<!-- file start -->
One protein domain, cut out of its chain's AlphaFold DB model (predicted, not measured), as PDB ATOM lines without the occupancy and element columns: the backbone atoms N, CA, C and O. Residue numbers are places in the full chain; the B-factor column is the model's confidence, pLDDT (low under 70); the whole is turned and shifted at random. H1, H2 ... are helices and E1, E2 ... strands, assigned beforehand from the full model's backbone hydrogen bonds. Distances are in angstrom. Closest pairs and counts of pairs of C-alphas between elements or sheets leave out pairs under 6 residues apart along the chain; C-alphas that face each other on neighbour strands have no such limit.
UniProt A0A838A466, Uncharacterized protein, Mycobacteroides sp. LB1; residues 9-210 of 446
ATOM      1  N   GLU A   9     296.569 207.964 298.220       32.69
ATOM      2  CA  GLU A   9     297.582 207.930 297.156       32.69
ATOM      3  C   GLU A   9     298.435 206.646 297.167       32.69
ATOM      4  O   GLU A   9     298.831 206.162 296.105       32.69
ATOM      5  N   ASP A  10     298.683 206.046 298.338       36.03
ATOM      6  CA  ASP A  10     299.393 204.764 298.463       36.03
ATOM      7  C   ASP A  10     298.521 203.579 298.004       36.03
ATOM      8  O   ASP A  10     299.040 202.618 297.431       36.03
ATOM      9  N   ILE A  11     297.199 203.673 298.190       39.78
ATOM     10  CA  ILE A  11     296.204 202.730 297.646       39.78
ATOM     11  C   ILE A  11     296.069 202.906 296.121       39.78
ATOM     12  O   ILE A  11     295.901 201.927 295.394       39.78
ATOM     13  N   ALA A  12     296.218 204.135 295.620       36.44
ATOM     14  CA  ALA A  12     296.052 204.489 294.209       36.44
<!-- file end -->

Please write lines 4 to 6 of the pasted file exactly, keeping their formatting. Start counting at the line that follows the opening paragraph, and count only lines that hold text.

ATOM      3  C   GLU A   9     298.435 206.646 297.167       32.69
ATOM      4  O   GLU A   9     298.831 206.162 296.105       32.69
ATOM      5  N   ASP A  10     298.683 206.046 298.338       36.03